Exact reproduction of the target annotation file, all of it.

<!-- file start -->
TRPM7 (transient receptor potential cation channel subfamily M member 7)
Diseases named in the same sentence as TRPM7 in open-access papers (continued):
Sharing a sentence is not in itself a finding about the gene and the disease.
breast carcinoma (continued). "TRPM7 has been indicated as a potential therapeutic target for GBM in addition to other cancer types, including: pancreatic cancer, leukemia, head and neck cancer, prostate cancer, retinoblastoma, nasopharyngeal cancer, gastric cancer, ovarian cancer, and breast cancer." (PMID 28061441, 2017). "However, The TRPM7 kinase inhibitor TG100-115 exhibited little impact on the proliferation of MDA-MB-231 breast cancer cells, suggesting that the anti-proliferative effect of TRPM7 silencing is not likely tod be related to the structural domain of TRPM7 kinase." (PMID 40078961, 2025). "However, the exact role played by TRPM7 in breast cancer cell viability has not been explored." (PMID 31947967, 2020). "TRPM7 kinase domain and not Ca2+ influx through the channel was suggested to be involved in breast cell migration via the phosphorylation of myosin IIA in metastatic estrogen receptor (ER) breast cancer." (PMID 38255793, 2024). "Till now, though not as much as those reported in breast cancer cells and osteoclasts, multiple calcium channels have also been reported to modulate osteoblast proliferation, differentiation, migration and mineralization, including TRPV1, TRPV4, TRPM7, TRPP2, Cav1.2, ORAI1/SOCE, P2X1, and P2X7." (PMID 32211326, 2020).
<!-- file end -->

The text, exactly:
TRPM7 (transient receptor potential cation channel subfamily M member 7)
Diseases named in the same sentence as TRPM7 in open-access papers (continued):
Sharing a sentence is not in itself a finding about the gene and the disease.
breast carcinoma (continued). "TRPM7 has been indicated as a potential therapeutic target for GBM in addition to other cancer types, including: pancreatic cancer, leukemia, head and neck cancer, prostate cancer, retinoblastoma, nasopharyngeal cancer, gastric cancer, ovarian cancer, and breast cancer." (PMID 28061441, 2017). "However, The TRPM7 kinase inhibitor TG100-115 exhibited little impact on the proliferation of MDA-MB-231 breast cancer cells, suggesting that the anti-proliferative effect of TRPM7 silencing is not likely tod be related to the structural domain of TRPM7 kinase." (PMID 40078961, 2025). "However, the exact role played by TRPM7 in breast cancer cell viability has not been explored." (PMID 31947967, 2020). "TRPM7 kinase domain and not Ca2+ influx through the channel was suggested to be involved in breast cell migration via the phosphorylation of myosin IIA in metastatic estrogen receptor (ER) breast cancer." (PMID 38255793, 2024). "Till now, though not as much as those reported in breast cancer cells and osteoclasts, multiple calcium channels have also been reported to modulate osteoblast proliferation, differentiation, migration and mineralization, including TRPV1, TRPV4, TRPM7, TRPP2, Cav1.2, ORAI1/SOCE, P2X1, and P2X7." (PMID 32211326, 2020).